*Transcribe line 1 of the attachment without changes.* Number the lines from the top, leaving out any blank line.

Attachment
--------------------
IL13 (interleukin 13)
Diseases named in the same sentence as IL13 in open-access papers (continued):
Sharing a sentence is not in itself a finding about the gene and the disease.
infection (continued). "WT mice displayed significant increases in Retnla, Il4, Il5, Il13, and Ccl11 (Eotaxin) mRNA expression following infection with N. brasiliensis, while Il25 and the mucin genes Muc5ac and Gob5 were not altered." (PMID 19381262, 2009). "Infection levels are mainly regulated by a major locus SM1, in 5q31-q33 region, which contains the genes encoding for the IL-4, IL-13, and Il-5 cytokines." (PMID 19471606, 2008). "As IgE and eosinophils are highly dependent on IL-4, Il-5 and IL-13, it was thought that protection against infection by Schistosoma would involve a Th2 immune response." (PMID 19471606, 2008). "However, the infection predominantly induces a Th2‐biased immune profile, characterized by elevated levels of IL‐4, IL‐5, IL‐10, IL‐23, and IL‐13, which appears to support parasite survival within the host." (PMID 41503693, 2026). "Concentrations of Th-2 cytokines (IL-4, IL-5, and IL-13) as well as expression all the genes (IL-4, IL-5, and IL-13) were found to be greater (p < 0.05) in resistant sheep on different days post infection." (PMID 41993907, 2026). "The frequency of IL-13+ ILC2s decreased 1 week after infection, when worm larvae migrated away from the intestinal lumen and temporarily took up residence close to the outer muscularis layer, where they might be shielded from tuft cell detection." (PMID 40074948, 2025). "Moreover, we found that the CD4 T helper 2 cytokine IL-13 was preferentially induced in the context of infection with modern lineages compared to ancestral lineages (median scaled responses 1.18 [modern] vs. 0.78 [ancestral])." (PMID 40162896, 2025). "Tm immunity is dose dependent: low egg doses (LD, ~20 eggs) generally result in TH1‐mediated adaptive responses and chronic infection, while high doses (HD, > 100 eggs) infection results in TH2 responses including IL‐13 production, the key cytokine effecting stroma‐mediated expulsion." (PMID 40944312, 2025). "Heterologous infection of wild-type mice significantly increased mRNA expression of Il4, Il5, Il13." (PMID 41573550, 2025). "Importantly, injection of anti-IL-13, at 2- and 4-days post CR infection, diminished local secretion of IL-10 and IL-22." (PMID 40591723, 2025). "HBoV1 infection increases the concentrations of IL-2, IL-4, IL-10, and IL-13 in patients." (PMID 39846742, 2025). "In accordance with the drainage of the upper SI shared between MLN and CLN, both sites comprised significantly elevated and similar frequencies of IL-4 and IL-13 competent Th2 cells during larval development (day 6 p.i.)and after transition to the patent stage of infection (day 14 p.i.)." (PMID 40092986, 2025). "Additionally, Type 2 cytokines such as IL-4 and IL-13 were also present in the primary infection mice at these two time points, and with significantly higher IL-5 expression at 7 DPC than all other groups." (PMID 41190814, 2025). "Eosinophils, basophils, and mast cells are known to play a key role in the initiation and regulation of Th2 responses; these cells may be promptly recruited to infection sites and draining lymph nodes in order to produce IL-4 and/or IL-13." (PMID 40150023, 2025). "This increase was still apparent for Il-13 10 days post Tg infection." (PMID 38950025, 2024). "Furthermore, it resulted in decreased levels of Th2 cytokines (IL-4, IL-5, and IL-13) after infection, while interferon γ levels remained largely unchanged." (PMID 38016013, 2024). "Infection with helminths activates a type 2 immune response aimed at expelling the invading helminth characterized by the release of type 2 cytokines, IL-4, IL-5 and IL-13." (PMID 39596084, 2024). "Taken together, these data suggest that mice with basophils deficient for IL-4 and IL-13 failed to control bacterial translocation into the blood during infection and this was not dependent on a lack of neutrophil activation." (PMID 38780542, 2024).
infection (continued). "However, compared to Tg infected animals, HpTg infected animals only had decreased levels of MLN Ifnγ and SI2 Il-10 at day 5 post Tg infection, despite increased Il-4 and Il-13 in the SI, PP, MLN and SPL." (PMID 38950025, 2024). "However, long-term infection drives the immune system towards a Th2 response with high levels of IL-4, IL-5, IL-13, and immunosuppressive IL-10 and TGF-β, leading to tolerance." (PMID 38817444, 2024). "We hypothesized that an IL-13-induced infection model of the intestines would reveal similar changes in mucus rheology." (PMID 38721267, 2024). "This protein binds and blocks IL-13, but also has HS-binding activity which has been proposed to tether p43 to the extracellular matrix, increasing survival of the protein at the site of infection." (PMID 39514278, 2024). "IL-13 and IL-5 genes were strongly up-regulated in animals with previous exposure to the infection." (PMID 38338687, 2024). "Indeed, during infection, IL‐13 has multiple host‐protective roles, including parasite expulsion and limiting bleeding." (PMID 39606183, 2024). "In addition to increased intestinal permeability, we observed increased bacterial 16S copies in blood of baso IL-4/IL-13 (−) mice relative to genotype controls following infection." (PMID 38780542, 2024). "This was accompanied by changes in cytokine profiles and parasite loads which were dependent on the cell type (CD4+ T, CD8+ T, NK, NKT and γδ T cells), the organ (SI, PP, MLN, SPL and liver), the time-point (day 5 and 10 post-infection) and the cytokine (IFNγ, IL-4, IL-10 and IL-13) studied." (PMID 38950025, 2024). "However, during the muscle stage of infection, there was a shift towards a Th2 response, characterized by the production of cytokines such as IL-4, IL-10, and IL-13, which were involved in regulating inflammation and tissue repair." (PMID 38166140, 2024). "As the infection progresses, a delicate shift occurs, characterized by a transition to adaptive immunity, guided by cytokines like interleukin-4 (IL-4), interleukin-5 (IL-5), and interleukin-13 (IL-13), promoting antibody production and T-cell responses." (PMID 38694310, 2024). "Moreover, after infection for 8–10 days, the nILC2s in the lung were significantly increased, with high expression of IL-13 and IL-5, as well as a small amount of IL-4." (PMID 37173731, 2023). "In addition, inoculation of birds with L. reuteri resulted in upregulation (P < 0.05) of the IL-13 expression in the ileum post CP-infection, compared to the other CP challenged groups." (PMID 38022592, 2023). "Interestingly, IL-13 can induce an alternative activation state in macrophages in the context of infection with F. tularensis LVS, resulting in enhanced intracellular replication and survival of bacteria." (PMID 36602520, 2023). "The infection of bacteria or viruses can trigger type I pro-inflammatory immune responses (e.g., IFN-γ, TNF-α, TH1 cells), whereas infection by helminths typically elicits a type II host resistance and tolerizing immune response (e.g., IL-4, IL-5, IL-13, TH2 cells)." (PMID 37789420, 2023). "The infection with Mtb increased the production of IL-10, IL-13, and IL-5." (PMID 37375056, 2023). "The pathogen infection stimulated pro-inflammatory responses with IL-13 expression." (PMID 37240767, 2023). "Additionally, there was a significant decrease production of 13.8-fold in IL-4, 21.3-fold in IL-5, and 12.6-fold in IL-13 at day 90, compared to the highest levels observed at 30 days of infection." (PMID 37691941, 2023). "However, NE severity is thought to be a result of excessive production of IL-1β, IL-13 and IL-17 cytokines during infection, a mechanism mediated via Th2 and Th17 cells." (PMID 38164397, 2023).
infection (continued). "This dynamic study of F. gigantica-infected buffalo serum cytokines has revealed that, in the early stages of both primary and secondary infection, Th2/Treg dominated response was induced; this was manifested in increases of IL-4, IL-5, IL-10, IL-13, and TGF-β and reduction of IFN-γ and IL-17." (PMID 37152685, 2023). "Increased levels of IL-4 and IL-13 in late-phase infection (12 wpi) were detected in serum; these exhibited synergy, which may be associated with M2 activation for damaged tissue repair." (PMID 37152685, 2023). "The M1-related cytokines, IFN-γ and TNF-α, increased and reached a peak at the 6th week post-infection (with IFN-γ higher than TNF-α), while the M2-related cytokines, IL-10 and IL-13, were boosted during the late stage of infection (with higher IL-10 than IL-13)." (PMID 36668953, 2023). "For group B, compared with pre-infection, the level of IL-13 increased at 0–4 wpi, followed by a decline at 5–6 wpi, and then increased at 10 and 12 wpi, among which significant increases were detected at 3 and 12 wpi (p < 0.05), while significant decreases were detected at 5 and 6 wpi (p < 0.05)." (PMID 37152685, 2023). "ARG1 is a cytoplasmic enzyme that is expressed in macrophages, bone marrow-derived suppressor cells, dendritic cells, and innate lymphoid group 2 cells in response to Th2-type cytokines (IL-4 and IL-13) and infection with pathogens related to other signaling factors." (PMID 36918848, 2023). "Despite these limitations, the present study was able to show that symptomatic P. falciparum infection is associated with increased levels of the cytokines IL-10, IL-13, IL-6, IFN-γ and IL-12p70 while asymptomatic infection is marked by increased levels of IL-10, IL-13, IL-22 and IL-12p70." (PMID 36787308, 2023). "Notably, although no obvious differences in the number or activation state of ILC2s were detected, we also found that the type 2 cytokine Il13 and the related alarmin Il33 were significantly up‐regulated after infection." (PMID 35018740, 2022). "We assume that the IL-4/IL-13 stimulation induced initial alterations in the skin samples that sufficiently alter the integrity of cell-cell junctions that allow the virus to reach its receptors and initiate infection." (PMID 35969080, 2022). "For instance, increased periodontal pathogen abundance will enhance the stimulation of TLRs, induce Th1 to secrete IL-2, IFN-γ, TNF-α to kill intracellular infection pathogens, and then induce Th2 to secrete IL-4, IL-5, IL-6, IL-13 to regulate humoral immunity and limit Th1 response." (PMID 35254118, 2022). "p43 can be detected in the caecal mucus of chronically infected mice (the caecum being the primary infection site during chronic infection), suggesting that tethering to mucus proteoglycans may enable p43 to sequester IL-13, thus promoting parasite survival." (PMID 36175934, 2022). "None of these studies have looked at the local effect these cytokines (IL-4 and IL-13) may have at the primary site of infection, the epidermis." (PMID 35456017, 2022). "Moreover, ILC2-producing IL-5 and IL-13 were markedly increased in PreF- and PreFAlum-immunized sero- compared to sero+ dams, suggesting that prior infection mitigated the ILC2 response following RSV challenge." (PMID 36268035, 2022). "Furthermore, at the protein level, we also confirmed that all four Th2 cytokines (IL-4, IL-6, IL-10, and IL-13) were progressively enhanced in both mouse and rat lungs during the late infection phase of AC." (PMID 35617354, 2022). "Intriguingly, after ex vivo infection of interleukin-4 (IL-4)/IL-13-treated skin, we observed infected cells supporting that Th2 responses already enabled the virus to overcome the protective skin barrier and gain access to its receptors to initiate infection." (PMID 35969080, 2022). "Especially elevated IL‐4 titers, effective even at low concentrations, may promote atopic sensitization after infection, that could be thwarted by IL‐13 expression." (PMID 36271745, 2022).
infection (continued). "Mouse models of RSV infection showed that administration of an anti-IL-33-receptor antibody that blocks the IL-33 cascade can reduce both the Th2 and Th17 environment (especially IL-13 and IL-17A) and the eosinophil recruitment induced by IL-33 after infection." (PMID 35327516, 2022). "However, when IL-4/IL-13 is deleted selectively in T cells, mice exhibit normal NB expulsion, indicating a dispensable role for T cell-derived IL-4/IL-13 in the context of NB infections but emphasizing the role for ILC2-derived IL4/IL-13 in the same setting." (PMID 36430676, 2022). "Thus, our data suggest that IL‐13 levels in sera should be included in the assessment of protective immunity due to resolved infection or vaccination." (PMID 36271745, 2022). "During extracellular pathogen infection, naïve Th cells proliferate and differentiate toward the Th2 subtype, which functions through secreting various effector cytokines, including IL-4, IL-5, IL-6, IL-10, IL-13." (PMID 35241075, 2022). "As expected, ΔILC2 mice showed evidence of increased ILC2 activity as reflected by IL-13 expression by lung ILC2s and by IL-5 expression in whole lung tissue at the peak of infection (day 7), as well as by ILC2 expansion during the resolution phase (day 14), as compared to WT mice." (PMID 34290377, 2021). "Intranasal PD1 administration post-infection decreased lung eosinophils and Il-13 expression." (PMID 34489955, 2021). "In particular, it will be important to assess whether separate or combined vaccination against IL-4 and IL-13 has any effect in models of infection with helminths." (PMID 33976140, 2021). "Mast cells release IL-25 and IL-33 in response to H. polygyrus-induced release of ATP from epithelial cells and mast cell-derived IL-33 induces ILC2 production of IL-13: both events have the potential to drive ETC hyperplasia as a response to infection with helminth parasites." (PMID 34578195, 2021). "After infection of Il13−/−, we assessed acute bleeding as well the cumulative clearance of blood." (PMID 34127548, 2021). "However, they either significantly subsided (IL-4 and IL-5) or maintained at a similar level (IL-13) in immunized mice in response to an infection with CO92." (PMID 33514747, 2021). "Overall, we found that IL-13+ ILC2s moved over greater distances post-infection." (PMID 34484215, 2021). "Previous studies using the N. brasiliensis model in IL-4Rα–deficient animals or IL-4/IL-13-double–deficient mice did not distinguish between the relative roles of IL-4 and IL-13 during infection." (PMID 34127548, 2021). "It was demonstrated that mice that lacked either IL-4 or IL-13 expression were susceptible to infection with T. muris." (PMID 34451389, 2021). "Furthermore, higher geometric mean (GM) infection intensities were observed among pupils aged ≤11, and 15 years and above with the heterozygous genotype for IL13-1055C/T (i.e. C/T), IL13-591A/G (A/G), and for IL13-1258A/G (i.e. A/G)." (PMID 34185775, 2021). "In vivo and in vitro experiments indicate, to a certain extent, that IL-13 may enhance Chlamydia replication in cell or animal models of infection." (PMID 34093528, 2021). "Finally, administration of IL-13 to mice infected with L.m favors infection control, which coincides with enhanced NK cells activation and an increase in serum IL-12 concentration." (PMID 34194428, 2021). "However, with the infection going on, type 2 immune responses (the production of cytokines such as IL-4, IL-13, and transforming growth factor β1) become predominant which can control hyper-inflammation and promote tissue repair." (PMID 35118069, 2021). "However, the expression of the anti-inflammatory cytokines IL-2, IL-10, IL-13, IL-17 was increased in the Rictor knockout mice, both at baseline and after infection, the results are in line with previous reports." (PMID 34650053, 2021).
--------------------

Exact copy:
IL13 (interleukin 13)